In October 2021, we began releasing a new monthly indicator of business turnover, based on Business Activity Statements (BASs) submitted to the ATO. Again, to give you a sense of scale, there are about 130,000 BAS remitters from whom we gather information for this new monthly indicator. This should be compared to our comparable survey, Quarterly Business Indicators, which is based on a sample of 16,000 businesses.

In February this year, we released a second monthly indicator which provides a measure of household consumption. This indicator is based on about 800 million bank transactions by households each month (with these data provided by Australia’s major banks in aggregated, de-identified form). Household consumption accounts for about half of GDP, so there is considerable value in having an accurate measure of it. The existing monthly measure of household consumption comes from the Retail Trade Survey, based on a sample of around 3,400 businesses.

The Retail Trade Survey covers about 30% of household consumption, whereas the new measure, based on banks’ transactions data, covers 68% of household consumption, so that is a substantial step up. Many items of household consumption are captured in the new transactions-based measure but are missing from the retail trade survey. To give a few examples: purchase of petrol, car servicing and maintenance, train and bus tickets, Uber rides, airline tickets, hotels, theme parks, haircuts, dentists and allied health costs. None of these are in the retail trade survey and all are captured in our new indicator.

We are also developing a partial monthly indicator of CPI inflation, which is particularly relevant given the current inflationary environment. This has been aided by our access to digital data sources, including scanner data from supermarkets and web-scraped prices data. We plan to release an information paper within the next couple of months and begin publication of the partial monthly indicator later in the year.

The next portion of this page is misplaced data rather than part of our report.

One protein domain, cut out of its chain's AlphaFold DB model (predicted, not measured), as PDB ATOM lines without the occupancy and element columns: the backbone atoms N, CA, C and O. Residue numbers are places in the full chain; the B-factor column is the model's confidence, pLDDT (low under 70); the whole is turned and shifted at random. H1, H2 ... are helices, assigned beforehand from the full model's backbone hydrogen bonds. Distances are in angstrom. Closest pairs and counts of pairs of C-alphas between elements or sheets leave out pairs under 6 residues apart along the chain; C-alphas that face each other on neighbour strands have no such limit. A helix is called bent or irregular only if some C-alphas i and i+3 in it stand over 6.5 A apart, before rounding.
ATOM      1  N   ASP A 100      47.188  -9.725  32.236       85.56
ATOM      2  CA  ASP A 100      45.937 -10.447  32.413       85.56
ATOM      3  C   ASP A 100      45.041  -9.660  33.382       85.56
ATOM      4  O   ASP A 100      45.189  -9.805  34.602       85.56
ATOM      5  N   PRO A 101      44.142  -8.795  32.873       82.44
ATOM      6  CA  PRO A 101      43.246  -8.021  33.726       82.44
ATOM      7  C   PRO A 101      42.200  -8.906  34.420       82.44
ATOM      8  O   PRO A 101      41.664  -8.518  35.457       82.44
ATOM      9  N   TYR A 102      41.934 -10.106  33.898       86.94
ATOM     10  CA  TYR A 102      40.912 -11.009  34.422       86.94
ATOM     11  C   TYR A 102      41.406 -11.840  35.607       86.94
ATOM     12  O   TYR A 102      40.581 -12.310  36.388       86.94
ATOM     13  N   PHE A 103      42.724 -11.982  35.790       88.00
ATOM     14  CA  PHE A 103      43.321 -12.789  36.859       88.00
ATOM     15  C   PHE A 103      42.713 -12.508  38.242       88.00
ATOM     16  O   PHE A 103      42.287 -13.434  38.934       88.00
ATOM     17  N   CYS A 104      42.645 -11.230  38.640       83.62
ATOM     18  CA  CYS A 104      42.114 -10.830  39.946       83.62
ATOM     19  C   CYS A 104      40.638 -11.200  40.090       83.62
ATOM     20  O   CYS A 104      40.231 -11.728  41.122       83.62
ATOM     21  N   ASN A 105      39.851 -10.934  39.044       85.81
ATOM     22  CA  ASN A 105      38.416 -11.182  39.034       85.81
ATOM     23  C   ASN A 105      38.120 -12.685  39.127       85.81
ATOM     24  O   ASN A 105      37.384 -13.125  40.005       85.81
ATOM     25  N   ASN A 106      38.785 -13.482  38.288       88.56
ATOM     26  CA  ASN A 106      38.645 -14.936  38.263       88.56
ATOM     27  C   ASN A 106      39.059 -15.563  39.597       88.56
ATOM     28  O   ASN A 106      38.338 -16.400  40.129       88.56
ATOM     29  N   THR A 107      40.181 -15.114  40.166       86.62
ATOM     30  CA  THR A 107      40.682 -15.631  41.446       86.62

We will also be releasing a new monthly indicator of individual earnings in 2023, using STP data.

A significant benefit of using existing data, collected for other purposes, to generate these new indicators, is that there is no need to put a new survey in the field, which would place an unavoidable burden on respondents to the survey.[3]

The digital revolution also offers new ways to reduce the burden on our existing survey respondents.

We are working with businesses, accountants, bookkeepers, and accounting software companies to co-design a new reporting application that links with the accounting software that businesses currently use. In the future, a business will have the option to extract and pre-fill their financial data directly into an ABS web application from their accounting software package. This removes the need for businesses to manually collate the information and key it into our surveys. Once this is up and running, we estimate there will be a sixteen thousand hours per annum reduction or 70% less time that small and medium businesses spend completing ABS surveys.  As part of the new initiative, we will also provide tailored reports back to business to help them understand their performance relative to similar businesses.

Integrated data assets

When I spoke at the IPAA event in March 2020, I described the growing number of integrated data assets being used across the public sector to enable research, policy development and analysis. I focused on BLADE (Business Longitudinal Analysis Data Environment) and MADIP (Multi-Agency Data Integration Project), the business and person integrated data assets, which have been developed and enhanced over many years by the collaborative efforts of many people across many Commonwealth agencies and departments.

In the little over two years since that talk, there has been much progress moving from the promise of integrated data assets to realising the benefits they can provide in the service of better public policy. Let me describe some of this progress.